With all the vast changes, disruptions and social dilemmas stirring the U.S. economy over the past 14 months, historians may overlook the sudden change among consumers to purchasing online mattresses.
But Utah-based Purple Innovations (PRPL) is at or near the head of the trend. It’s the first publicly traded mattress startup, and one of the few such companies to manufacture its own products. Casper Sleep (CSPR) launched in February 2020, with a hybrid retail-online marketing model and with 20 partners internationally.
However, Casper Sleep shares are trading 28% below their IPO price and are mired in a 10-month consolidation. Meanwhile, Purple stock — today’s IBD 50 Stocks To Watch pick — is up more than 250% from its initial price, and forming a strategically important base ahead of its May 10 earnings report.
The Online Mattress Boom
The overall U.S. mattress market was estimated at around $15.7 billion in 2019. It is forecast to grow to $22.5 billion by 2030.
The names at the top of that market are the traditional biggie brands, such as Beautyrest, Sealy, Tempur-Pedic and Serta. But the most popular memory foam and direct-to-consumer names include Casper, Avocado, Winkbed, Nest and Leesa. And, of course, Purple.
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All offer their own brand of rollable, compressible memory foam, though the largest distinction between products tends to be in the marketing. Most U.S. mattress brands, including the online mattress sellers, outsource their manufacturing to a handful of suppliers. Several bed-in-a-box companies outsource the core mattress manufacturing, then layer on some proprietary materials to differentiate their product.
All of Purple’s main products are manufactured at facilities in Alpine and Grantsville, Utah, and McDonough, Georgia. A March 17 Oppenheimer note said “significant investments in 2021 should facilitate even stronger sales in 2022 and beyond. That refers, in large part, to the McDonough facility, which came online earlier this year.”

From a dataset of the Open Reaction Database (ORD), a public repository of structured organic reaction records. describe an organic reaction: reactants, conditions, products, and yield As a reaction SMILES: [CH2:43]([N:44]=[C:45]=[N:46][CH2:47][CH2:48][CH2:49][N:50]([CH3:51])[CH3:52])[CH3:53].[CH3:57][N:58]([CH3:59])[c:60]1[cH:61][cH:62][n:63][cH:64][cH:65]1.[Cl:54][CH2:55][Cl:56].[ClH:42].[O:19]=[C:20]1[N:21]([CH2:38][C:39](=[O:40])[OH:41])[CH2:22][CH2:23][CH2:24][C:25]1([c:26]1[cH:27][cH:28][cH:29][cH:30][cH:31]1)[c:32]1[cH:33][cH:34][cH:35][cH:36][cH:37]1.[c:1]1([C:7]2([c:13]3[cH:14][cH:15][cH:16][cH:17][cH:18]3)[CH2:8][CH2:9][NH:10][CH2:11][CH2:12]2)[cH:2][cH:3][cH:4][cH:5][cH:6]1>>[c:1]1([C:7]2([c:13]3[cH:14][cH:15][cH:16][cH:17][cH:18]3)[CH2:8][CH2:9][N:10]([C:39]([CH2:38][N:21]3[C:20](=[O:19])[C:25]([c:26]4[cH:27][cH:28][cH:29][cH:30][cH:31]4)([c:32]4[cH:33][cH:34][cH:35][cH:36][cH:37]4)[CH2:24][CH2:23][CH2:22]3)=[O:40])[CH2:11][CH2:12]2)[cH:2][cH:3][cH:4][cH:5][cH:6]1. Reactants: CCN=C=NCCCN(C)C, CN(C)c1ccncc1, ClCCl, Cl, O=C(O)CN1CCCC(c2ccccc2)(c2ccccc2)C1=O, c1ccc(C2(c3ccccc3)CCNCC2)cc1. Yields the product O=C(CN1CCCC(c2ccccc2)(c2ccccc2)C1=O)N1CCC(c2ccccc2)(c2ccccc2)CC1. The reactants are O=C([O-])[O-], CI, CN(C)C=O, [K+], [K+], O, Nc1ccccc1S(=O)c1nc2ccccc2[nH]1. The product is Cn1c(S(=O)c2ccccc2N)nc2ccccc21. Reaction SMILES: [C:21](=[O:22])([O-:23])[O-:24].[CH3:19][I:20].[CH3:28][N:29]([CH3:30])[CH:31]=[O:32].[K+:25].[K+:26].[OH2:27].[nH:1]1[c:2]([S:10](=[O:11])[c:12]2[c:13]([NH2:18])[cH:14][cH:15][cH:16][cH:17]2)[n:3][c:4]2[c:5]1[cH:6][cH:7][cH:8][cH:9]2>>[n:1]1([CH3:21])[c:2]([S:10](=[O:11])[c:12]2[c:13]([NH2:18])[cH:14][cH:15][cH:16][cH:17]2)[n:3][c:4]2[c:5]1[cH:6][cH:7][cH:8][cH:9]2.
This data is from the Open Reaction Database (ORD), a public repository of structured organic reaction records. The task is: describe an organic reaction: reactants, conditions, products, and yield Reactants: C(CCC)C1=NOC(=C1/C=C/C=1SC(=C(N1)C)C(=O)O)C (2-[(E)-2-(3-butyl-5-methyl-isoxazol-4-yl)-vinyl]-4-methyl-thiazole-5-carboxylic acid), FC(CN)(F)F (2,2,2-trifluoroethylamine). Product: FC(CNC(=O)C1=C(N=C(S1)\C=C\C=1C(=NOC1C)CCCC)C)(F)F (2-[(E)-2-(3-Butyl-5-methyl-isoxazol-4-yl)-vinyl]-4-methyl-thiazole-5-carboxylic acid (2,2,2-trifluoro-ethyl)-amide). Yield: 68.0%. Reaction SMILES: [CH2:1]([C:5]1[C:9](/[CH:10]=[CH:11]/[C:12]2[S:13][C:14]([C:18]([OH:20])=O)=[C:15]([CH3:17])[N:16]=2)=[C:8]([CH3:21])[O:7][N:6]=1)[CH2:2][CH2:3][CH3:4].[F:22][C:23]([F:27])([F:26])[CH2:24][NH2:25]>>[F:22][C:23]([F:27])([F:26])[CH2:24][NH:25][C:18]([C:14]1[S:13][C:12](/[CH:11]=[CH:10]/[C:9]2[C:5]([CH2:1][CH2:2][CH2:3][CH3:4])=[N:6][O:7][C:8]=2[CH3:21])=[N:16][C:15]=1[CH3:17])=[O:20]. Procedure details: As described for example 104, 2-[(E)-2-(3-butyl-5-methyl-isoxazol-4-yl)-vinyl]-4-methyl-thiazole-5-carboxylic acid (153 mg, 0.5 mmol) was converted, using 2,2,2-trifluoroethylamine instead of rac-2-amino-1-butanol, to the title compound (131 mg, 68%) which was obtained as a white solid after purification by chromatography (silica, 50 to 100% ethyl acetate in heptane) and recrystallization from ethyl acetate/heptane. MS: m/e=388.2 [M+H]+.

The U.S. International Trade Commission determined on April 21 that underpriced imports from countries including Vietnam, Serbia, Malaysia and Thailand were “materially” damaging the domestic U.S. mattress market. This appears to point to tariffs on mattresses imported from those countries, giving Purple another potential boost.
Purple’s Track Record
Purple launched in 2016, and went public in 2018 in what used to be called a reverse merger, but these days is called a merger with a special-purpose acquisition company, or SPAC. Purple became a wholly owned subsidiary of Global Partner Acquisition, which changed its ticker from GPAC to PRPL.
The online mattress company is the brainchild of Tony and Terry Pearce: brothers, both Mormons, with an army of “44 children and grandchildren between them,” according to Forbes.
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The company has tapped into rising trends in both memory foam and direct-to-consumer marketing. These trends are now — by leaps and bounds — the fastest-growing portions of the overall mattress market.
Purple has scored improving bottom-line performance, with EPS gains of 93% and 250% in the past two quarters. Forecasts for the first quarter call for a 9% dip in earnings. Further out, forecasts see earnings growth of 32% in 2021 and 33% in 2022.
The company’s chain of quarterly revenue gains has been unbroken since the first quarter of 2017. Annual sales growth for 2020 was 51%. Analysts project a 37% gain in the first quarter.
Resetting The Base Count
Oppenheimer is more optimistic than Wall Street in general, calling for EPS of 13 cents in Q1 vs. the consensus view for a dime. Oppenheimer reports that Purple still accounts for “just 3% of the domestic mattress sector and only 6% of the market for premium mattresses, or those priced in excess of $1,000.”
Purple stock on Thursday was holding support above its converged 50-day and 21-day moving averages. It has been attempting to build a handle in what for now stands as a 14-week cup base. The current proper buy point is 41.18, about 18% above where shares traded on Thursday.
One key characteristic of the base is its depth: 42%. That’s more than normal, but was just enough to undercut its prior consolidation and reset its base count.
That gives the stock a first-stage base from which to break out if investors approve of its first-quarter results. Breakouts from first-stage bases tend to lead to longer runs than do those of third- or later-stage bases.
Find Alan R. Elliott on Twitter @IBD_Aelliott
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View more information: https://www.investors.com/research/online-mattress-disrupter-purple-resets-base-count-ahead-of-earnings/